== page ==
Coral Reef Bleaching and The Great Barrier Reef

coral reefs of Great Barrier Reef, coral reef bleaching
Photo credit: FarbenfroheWunderwelt via Visual Hunt / CC BY-ND

Why are the corals on the Great Barrier Reef off of Australia bleaching? Why is coral reef bleaching important?

First a little background on corals.

Hi, I’m Polly, a coral polyp. The animal you think of as “coral” is actually made up of lots of little coral polyps. We use calcium carbonate to make our skeleton and many of us together make the base of a coral reef.

We’re only millimeters wide (0.1 inch) and centimeters deep (1.2 inches) with tentacles sticking out. We use our tentacles to find food floating in the water.

But our main source of food is made for us by our friends inside us, the zooanthellae. These are our photosynthetic symbionts. In other words, the plants inside of us use sunlight to make the food that we eat. These zooanthellae are important to us, but when exposed to stressors like increased heat or acidity, they often expel themselves from us. This causes coral reef bleaching.

Coral reef bleaching can be caused by the ocean warming due to climate change. The ocean absorbs 90 percent of the heat in the atmosphere caused by human activities. Coral bleaching can also be affected by ocean acidification. The ocean becomes more acidic (like soda or stomach acid) when it absorbs carbon dioxide from the atmosphere. There is also pollution of all sorts, including plastic, chemical, and sediments that can also cause the coral reef to bleach.

A recent scientific study found that “huge portions” of the northern end of the Great Barrier Reef died last year (2016) due to warming seawater. Just an increase of two or three degrees Fahrenheit (1.2-1.6 degrees Celsius) can cause coral reef bleaching. The southern end of the Great Barrier Reef is bleaching as we speak.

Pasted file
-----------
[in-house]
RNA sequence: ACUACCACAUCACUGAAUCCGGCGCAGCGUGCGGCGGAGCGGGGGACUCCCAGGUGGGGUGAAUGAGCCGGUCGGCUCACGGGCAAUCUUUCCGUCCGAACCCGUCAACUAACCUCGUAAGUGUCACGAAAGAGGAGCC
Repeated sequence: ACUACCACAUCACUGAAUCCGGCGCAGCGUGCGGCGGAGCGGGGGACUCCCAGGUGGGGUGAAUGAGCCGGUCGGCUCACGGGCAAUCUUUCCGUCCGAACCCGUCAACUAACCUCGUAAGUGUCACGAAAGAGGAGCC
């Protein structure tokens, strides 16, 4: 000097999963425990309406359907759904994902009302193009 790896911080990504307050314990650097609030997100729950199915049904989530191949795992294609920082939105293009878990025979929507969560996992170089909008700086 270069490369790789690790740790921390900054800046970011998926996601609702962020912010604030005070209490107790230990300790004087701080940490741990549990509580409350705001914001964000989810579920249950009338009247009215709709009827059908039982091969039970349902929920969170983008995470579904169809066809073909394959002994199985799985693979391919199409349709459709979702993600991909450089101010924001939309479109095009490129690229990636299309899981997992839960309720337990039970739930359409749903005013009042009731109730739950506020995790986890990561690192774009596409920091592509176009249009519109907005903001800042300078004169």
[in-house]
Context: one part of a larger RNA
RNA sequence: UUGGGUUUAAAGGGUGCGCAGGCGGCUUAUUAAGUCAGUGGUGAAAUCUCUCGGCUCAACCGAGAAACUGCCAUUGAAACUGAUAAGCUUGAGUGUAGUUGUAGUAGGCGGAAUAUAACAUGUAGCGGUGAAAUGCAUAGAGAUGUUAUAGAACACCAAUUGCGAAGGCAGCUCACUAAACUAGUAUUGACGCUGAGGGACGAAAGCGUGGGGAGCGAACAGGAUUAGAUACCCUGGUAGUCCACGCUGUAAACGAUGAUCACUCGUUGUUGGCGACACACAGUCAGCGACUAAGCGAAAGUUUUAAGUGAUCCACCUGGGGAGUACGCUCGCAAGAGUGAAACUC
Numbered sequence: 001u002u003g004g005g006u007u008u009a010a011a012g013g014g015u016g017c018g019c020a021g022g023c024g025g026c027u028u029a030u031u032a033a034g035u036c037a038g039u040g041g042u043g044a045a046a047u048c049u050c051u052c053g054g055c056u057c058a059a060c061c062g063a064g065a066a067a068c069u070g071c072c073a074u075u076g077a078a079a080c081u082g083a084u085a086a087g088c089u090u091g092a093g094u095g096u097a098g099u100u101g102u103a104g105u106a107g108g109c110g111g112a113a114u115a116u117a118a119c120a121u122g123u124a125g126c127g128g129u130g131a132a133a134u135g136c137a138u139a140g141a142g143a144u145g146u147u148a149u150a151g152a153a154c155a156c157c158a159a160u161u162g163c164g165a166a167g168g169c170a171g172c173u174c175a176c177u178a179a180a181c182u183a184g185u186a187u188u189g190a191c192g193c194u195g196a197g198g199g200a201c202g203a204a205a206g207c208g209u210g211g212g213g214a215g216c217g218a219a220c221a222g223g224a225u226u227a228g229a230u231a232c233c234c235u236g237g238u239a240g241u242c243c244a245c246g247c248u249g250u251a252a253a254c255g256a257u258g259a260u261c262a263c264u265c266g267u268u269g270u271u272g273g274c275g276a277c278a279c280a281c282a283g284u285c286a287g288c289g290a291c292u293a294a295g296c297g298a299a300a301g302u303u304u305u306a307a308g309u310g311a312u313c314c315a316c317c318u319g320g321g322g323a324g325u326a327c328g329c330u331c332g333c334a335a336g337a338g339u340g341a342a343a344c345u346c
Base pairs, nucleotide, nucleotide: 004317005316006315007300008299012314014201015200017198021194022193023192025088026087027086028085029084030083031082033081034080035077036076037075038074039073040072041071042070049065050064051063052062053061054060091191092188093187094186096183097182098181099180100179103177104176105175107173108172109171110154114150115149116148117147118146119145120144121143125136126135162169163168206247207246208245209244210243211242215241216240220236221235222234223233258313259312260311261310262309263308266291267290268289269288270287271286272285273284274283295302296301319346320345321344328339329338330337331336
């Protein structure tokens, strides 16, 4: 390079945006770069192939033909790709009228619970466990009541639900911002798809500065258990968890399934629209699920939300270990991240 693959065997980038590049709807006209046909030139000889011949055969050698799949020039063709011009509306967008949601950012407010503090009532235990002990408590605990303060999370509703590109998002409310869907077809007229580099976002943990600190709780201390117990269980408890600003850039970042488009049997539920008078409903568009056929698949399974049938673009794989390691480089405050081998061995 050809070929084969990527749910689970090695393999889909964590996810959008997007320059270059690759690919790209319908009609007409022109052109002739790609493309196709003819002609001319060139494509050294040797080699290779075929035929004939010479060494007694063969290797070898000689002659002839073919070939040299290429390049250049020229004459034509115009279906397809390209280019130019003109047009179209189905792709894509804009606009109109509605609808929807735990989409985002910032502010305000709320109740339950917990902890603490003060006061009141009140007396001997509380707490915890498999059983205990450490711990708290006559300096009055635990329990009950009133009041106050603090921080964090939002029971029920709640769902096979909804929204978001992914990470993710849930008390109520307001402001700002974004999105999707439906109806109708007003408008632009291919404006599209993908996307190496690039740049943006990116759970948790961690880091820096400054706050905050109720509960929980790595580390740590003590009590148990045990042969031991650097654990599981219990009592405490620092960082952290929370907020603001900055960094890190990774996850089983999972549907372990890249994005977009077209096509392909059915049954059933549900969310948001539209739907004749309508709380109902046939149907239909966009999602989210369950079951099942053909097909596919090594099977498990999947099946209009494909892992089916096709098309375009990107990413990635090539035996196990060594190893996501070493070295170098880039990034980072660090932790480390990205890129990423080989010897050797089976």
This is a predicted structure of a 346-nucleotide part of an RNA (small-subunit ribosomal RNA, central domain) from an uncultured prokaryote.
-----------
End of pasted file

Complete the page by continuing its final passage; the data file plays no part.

So why do we need coral reefs? Coral reefs house twenty-five percent of all marine life in the oceans.
One billion people rely on the ocean for their primary source of protein
, and many of those in developing countries rely upon coral reefs for it.

So what can you do? Here are some excerpts from the Nature Conservancy’s 10 Easy Steps to Protect Coral Reefs

1. Support businesses such as fishing, boating, hotel, aquarium, dive or snorkeling operators that protect coral reefs.
2. Practice safe snorkeling and diving practices such as not touching the coral and not anchoring on coral.
3. Volunteer on vacation to clean-up a coral reef or help plant one.
4. Plant a tree to reduce the carbon dioxide in the atmosphere.
5. Dispose of your trash (or recycle!) properly, especially near the ocean. Better yet, join a beach clean-up.

Also see Ollie the Octopus on Coral Bleaching and the Great Barrier Reef

Meet Cooper the Copepod & Learn About Microplastics

copepods & microplastics
Meet Cooper the Copepod to learn more about microplastics photo by Uwe Kils Wikimedia Commons

Hi! I’m Cooper the Copepod. What is a Copepod? Well, I am a tiny animal that is part of the plankton. Plankton are the microscopic plants and animals that make up the base of the food chain in the ocean. I have a teardrop-shaped body and long curved antennae.

I am the fastest and strongest jumper on the planet, even faster than jumping land animals like kangaroos! But while I am only 1-2 millimeters long, I reach speeds of 2-4 miles per hour (3-6.4 km/hr) while jumping. The equivalent in a human would be a 5 foot 8 inch person going a whopping 3,800 mph while jumping! (livescience’s article flea-sized creatures are the fastest jumpers)

I’m here today not to impress you with my stats, but to talk to you about garbage in our oceans, specifically microplastics. Plastic pollution in our oceans is a big deal. 8 million tons of plastic are dumped into our oceans each year. You may have heard of the Great Pacific Garbage Patch in the Pacific Ocean, one of many garbage patches in our oceans. They are mainly made up of plastic waste such as soda bottles, bottlecaps, plastic flatware, plastic grocery bags, and discarded plastic fishing nets.

But more important and insidious are the microplastics. These plastic particles are less than 5 mm in size. They include microbeads from beauty products (like exfoliants for your skin), microfibers from washing synthetic clothing (polyester and nylon microfibers are not caught by lint traps nor at the filters in sewage treatment plants) and plastic fragments worn down from larger plastic products.